The No. 10 system is the second system at the Forschungszentrum Juelich (FZJ) in Germany. Called JUROPA, it is built from Bull Novascale and Sun SunBlade x6048 servers and achieved 274.8 TFlop/s.
Quad-core processor based systems have taken over the TOP500 quite rapidly. Already 383 systems are using them. 102 systems are using dual-core processors, and only four systems still use single core processors. Already four systems use IBMs advanced Sony PlayStation 3 processor with 9 cores and two systems at Cray are using the new six-core Shanghai AMD Opteron processors. The Linpack benchmark can utilize multi-core processors very well, which led to performance levels increasing above average across the whole list.
The entry level to the list moved up to the 17.1 Tflop/s mark on the Linpack benchmark, compared to 12.64 Tflop/s six months ago.
The last system on the newest list would have been listed at position 274 in the previous TOP500 just six months ago. This turnover rate is gain just above average after the TOP500 recorded the highest turnover in its history one year ago.
Total combined performance of all 500 systems has grown to 22.6 Pflop/s, compared to 16.95 Pflop/s six months ago and 11.7 Pflop/s one year ago.
The entry point for the top 100 increased in six months from 27.37 Tflop/s to 39.58 Tflop/s.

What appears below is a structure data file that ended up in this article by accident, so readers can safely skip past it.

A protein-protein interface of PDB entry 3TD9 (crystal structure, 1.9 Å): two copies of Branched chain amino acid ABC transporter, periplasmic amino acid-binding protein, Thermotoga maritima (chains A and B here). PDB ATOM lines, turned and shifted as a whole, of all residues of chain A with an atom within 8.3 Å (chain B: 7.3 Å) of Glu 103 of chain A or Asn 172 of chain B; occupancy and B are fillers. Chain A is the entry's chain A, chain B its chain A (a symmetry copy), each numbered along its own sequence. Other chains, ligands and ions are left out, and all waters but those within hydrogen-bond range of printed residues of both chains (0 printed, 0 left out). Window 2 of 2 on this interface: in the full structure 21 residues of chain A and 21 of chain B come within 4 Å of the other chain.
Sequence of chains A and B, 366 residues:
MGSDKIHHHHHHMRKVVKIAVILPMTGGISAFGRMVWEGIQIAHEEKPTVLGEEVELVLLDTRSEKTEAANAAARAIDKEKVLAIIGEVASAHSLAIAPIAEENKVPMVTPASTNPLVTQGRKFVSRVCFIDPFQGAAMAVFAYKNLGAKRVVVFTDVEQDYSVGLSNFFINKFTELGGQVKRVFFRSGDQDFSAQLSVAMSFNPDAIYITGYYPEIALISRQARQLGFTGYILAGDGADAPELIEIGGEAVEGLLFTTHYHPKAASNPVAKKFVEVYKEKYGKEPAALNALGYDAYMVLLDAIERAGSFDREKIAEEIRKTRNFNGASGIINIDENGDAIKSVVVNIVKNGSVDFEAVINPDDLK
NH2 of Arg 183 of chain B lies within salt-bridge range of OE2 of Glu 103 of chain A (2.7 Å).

The average concurrency level in the TOP500 is 8,210 cores per system up from 6,240 six month ago and 4,850 one year ago.
A total of 399 systems (79.8 percent) are now using Intel processors. This is slightly up from six months ago (379 systems, 75.8 percent). Intel continues to provide the processors for the largest share of TOP500 systems.
The IBM Power processors are the second most common used processor family with 55 systems (11 percent), down from 60.
They are followed by the AMD Opteron family with 43 systems (8.6 percent), down from 59.
Multi-core processors are the dominant chip architecture. The most impressive growth showed the number of systems using the Intel Harpertown, Clovertown, and Gainstown quad core chips, which grew from 253 last June to 287 systems in November and now 336 systems with the addition of the Gainstown processor to Intel’s quad core lineup.
The majority of remaining systems uses dual-core processors.
410 systems are labeled as clusters, making this the most common architecture in the TOP500 with a stable share of 82 percent.
Gigabit Ethernet is still the most-used internal system interconnect technology (282 systems), due to its widespread use at industrial customers, followed by InfiniBand technology with 148 systems.
IBM and Hewlett-Packard continue to sell the bulk of systems at all performance levels of the TOP500.
HP kept a narrow lead in systems with 212 systems (42.4 percent) over IBM with 188 systems (37.6 percent). HP had 209 systems (41.8 percent) six months ago, compared to IBM with 188 systems (37.6 percent).
IBM remains the clear leader in the TOP500 list in performance with 39.4 percent of installed total performance (up from 38 percent), compared to HP with 25.1 percent (up from 24.7 percent).